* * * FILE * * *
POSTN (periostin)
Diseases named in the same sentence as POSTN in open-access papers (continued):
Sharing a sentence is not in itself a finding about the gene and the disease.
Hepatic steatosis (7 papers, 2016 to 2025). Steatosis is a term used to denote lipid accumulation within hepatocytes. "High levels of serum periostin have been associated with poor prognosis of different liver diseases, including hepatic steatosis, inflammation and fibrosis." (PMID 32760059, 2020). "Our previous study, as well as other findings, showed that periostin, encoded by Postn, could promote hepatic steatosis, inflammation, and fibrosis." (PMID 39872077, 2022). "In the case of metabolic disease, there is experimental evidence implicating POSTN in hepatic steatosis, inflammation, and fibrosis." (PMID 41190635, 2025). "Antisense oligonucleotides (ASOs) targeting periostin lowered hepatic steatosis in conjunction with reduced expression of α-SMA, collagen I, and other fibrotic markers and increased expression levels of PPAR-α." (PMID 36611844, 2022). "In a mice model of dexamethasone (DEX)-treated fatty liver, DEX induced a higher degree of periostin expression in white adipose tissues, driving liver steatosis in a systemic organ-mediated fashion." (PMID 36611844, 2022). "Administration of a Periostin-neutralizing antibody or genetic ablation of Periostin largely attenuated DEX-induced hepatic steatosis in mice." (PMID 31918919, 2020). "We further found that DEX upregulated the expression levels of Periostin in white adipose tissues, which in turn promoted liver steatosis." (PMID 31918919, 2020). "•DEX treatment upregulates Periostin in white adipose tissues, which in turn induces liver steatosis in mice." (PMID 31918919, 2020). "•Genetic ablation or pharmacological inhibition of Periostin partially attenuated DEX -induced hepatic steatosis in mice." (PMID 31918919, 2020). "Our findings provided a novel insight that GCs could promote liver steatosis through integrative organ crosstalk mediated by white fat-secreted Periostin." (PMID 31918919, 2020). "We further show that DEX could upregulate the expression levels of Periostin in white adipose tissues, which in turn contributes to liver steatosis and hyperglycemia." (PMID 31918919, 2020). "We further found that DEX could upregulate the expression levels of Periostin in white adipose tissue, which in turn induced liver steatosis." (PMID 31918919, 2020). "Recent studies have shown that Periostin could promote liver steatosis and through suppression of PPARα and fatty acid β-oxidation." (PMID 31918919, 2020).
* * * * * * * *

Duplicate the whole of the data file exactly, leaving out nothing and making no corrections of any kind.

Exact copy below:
POSTN (periostin)
Diseases named in the same sentence as POSTN in open-access papers (continued):
Sharing a sentence is not in itself a finding about the gene and the disease.
Hepatic steatosis (7 papers, 2016 to 2025). Steatosis is a term used to denote lipid accumulation within hepatocytes. "High levels of serum periostin have been associated with poor prognosis of different liver diseases, including hepatic steatosis, inflammation and fibrosis." (PMID 32760059, 2020). "Our previous study, as well as other findings, showed that periostin, encoded by Postn, could promote hepatic steatosis, inflammation, and fibrosis." (PMID 39872077, 2022). "In the case of metabolic disease, there is experimental evidence implicating POSTN in hepatic steatosis, inflammation, and fibrosis." (PMID 41190635, 2025). "Antisense oligonucleotides (ASOs) targeting periostin lowered hepatic steatosis in conjunction with reduced expression of α-SMA, collagen I, and other fibrotic markers and increased expression levels of PPAR-α." (PMID 36611844, 2022). "In a mice model of dexamethasone (DEX)-treated fatty liver, DEX induced a higher degree of periostin expression in white adipose tissues, driving liver steatosis in a systemic organ-mediated fashion." (PMID 36611844, 2022). "Administration of a Periostin-neutralizing antibody or genetic ablation of Periostin largely attenuated DEX-induced hepatic steatosis in mice." (PMID 31918919, 2020). "We further found that DEX upregulated the expression levels of Periostin in white adipose tissues, which in turn promoted liver steatosis." (PMID 31918919, 2020). "•DEX treatment upregulates Periostin in white adipose tissues, which in turn induces liver steatosis in mice." (PMID 31918919, 2020). "•Genetic ablation or pharmacological inhibition of Periostin partially attenuated DEX -induced hepatic steatosis in mice." (PMID 31918919, 2020). "Our findings provided a novel insight that GCs could promote liver steatosis through integrative organ crosstalk mediated by white fat-secreted Periostin." (PMID 31918919, 2020). "We further show that DEX could upregulate the expression levels of Periostin in white adipose tissues, which in turn contributes to liver steatosis and hyperglycemia." (PMID 31918919, 2020). "We further found that DEX could upregulate the expression levels of Periostin in white adipose tissue, which in turn induced liver steatosis." (PMID 31918919, 2020). "Recent studies have shown that Periostin could promote liver steatosis and through suppression of PPARα and fatty acid β-oxidation." (PMID 31918919, 2020).